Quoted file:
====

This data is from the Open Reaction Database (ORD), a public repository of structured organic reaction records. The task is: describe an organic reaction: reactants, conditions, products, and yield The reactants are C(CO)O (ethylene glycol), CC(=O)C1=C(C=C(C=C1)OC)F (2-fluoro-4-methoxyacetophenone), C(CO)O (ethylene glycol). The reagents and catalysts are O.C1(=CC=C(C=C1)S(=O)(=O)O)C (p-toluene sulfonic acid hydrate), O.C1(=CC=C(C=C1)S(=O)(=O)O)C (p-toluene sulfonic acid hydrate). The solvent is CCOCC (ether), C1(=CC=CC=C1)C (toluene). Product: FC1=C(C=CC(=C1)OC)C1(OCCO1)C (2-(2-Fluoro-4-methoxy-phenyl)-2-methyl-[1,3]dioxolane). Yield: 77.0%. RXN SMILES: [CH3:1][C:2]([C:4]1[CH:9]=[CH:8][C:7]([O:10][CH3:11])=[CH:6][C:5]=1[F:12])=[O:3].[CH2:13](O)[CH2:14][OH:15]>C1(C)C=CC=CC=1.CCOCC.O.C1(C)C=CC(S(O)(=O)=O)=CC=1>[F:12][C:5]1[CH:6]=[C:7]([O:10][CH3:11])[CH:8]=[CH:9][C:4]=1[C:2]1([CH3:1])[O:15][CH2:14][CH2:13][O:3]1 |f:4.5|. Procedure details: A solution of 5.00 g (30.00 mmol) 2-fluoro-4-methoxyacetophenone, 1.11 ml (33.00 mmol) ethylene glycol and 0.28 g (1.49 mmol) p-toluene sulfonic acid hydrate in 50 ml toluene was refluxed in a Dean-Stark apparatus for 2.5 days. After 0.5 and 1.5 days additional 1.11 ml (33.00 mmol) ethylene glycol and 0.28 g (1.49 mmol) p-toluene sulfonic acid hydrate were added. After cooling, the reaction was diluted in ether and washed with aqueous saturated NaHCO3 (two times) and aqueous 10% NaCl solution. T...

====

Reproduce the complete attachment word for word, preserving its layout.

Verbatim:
This data is from the Open Reaction Database (ORD), a public repository of structured organic reaction records. The task is: describe an organic reaction: reactants, conditions, products, and yield The reactants are C(CO)O (ethylene glycol), CC(=O)C1=C(C=C(C=C1)OC)F (2-fluoro-4-methoxyacetophenone), C(CO)O (ethylene glycol). The reagents and catalysts are O.C1(=CC=C(C=C1)S(=O)(=O)O)C (p-toluene sulfonic acid hydrate), O.C1(=CC=C(C=C1)S(=O)(=O)O)C (p-toluene sulfonic acid hydrate). The solvent is CCOCC (ether), C1(=CC=CC=C1)C (toluene). Product: FC1=C(C=CC(=C1)OC)C1(OCCO1)C (2-(2-Fluoro-4-methoxy-phenyl)-2-methyl-[1,3]dioxolane). Yield: 77.0%. RXN SMILES: [CH3:1][C:2]([C:4]1[CH:9]=[CH:8][C:7]([O:10][CH3:11])=[CH:6][C:5]=1[F:12])=[O:3].[CH2:13](O)[CH2:14][OH:15]>C1(C)C=CC=CC=1.CCOCC.O.C1(C)C=CC(S(O)(=O)=O)=CC=1>[F:12][C:5]1[CH:6]=[C:7]([O:10][CH3:11])[CH:8]=[CH:9][C:4]=1[C:2]1([CH3:1])[O:15][CH2:14][CH2:13][O:3]1 |f:4.5|. Procedure details: A solution of 5.00 g (30.00 mmol) 2-fluoro-4-methoxyacetophenone, 1.11 ml (33.00 mmol) ethylene glycol and 0.28 g (1.49 mmol) p-toluene sulfonic acid hydrate in 50 ml toluene was refluxed in a Dean-Stark apparatus for 2.5 days. After 0.5 and 1.5 days additional 1.11 ml (33.00 mmol) ethylene glycol and 0.28 g (1.49 mmol) p-toluene sulfonic acid hydrate were added. After cooling, the reaction was diluted in ether and washed with aqueous saturated NaHCO3 (two times) and aqueous 10% NaCl solution. T...